Friday, February 27, 2009

Shoes & Such

Don't make the mistake of thinking you can walk into a Russian building wearing your street shoes... People won't think twice about reprimanding you for your bad manners. Many places put two baskets next the entrance: one containing unused shoe covers (bakhili/бахили), and one for dirty pairs. You'll usually find bakhili at schools, hospitals and gyms -- but not in restaurants or stores. 

I must add that it's important to remember to take them off before leaving... Otherwise you'll slip as soon you set foot onto icy pavement... And you'll also look like a complete idiot. Especially if you end up walking around for a few hours without realizing you're wearing bright blue garbage bags on your feet. Trust me.


Natalia's kindergarten was quite clever: they painted a toy chest gold and made it look like a treasure chest full of the ubiquitous blue covers.


When I had to go to a Russian hospital last week for a catscan, I had fight the urge to whip out my camera so I could take a picture of the gumball machine that dispensed pairs of bakhili! People entering the hospital had to buy their shoes covers for 10 rubles and 50 kopeks. Who carries kopeks around these days?! Sure, add one more thing for worried families in the emergency room to have to deal with... Scrambling around for esoteric coins so they're allowed to walk on the floor...

Wait... Ah hah! (I'm now finishing this post a day later). I had to back to two more hospitals today (more on that later) and I did get a picture! At this hospital, however, they cost 10 rubles even. 


Our school provides bakhili for all visitors, but students and faculty are expected to keep all outerwear strictly in the coat rooms (heaven forbid a scarf pass along a germ...) and everyone brings separate shoes for indoor wear only. It can be a real pain, but it does keep your nice shoes looking, well, nice...


The whole indoor/outdoor shoe thing leads to very odd shoe choices for the younger kids... They end up with one pair of indoor shoes that stays at school -- and certainly doesn't go with a wide range of outfits. Most kids just wear sandals all year round, strapped over their thick Russian tights. Katya has a pair of mary jane black sneakers; Natalia prefers her sparkly purple mary jane Crocs.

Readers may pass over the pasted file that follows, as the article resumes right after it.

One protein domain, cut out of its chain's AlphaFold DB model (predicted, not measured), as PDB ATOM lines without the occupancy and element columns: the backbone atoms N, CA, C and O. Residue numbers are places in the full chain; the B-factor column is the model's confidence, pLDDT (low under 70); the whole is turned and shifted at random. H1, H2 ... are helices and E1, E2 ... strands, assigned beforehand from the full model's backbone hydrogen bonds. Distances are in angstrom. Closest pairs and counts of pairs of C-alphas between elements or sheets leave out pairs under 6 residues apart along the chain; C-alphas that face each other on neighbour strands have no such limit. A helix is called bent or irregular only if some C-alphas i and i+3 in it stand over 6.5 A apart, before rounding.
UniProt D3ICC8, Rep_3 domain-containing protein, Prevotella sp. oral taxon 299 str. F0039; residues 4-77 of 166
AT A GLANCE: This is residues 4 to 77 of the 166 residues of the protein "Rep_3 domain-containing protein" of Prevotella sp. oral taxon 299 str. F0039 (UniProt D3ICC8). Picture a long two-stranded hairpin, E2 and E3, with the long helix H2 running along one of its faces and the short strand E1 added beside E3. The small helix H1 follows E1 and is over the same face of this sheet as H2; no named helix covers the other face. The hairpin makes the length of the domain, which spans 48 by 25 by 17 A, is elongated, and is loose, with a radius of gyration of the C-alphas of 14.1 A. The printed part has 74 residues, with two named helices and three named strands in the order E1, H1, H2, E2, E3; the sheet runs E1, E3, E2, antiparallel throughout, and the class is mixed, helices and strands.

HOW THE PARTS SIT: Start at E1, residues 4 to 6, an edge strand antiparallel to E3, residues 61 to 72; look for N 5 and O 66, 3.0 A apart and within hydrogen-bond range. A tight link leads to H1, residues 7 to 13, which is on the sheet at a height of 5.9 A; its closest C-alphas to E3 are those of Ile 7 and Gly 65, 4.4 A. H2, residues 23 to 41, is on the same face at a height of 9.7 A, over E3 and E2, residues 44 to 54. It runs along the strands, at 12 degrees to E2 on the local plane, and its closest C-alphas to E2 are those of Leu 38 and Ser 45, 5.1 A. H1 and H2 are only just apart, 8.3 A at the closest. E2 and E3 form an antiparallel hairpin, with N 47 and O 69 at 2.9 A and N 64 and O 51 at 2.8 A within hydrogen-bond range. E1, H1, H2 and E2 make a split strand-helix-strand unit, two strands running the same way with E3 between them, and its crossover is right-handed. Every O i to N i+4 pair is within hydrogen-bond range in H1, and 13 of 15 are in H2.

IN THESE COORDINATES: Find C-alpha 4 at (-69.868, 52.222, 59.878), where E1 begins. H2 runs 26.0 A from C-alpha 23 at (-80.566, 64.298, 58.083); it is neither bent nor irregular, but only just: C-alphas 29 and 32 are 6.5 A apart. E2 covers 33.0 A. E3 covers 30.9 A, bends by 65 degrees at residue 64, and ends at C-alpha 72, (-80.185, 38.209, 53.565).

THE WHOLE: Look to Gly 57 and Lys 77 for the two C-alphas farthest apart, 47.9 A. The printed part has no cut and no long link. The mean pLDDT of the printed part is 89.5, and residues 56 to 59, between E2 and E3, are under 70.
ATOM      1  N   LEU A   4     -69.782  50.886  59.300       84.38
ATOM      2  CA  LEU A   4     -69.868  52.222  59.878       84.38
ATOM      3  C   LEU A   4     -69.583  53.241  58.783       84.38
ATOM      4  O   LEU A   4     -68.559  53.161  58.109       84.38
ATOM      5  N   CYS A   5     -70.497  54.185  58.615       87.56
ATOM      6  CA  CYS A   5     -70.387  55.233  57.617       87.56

5 comments:

Elle J said...

Are they worried about lice being transferred from one coat to the next in the tight quarters of this community coat closet? I had no idea about the "shoe policy". Interesting.

Tina in CT said...

And all the cute shoes I had collected for them over the years not be worn at school....

I remember going to the pediatrician with you and the kids when I was visiting and putting on the blue shoes covers. It really does make sense.

I had you and your friends (and father) trained to leave your shoes at the kitchen door. Sure kept the floors clean. Then I got a dachshund puppy and I don't think I've had clean floors for more than an hour after washing them (and I'm on my 3rd dachshund puppy).

Annie said...

My younger children's public elementary school did something simlilar (had someone been to Russia? It is what it reminded me of.) The children could bring slippers to wear at school. It was really rather nice. They were comfortable and the classroom floor was not slick and dirty.

I first saw these at the clinic where we did our adoption exams. The ones at Tolstoy's home were cloth, or leather, or something re-usable. However mine were so enormous I ended up having to take them off and run secretly up the stairs in my stocking feet; otherwise I never would have made it up them.

Elli said...

Давно к вам не заходила!
Как ваши девочки?
У нас такой же шкафчик!

Sheryl said...

Thanks for the cultural heads up. I've been to Ukraine where I know that wear house shoes in doors and leave their street shoes at the door. Had no idea they made you buy shoe covers. Do you think kids are more likely to switch shoes. My brother and my son both did that in early elementary.